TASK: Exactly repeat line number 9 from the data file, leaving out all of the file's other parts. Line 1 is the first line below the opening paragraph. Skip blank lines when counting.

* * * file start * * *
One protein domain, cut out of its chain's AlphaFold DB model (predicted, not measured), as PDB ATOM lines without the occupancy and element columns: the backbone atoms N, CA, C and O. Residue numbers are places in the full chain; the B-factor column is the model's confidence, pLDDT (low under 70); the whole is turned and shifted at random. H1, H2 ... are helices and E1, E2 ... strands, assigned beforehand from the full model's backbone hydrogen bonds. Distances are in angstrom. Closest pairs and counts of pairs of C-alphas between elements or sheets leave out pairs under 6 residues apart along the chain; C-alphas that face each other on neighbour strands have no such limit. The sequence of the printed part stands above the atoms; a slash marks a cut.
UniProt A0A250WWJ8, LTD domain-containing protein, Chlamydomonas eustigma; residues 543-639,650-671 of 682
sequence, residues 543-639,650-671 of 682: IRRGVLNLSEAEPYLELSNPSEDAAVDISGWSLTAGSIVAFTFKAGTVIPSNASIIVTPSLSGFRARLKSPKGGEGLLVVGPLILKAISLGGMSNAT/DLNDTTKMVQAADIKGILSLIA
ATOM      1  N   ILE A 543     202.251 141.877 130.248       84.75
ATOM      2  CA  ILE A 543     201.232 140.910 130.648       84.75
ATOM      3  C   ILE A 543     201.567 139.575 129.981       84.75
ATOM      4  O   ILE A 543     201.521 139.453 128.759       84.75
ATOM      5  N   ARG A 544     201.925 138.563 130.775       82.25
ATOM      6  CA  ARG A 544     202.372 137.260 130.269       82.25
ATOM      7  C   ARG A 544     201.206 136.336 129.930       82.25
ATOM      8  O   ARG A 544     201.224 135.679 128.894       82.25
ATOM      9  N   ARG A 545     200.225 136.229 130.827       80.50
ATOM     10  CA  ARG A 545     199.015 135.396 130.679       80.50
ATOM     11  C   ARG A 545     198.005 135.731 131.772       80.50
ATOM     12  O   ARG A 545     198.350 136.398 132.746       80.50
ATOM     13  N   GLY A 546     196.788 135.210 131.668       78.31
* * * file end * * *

ATOM      7  C   ARG A 544     201.206 136.336 129.930       82.25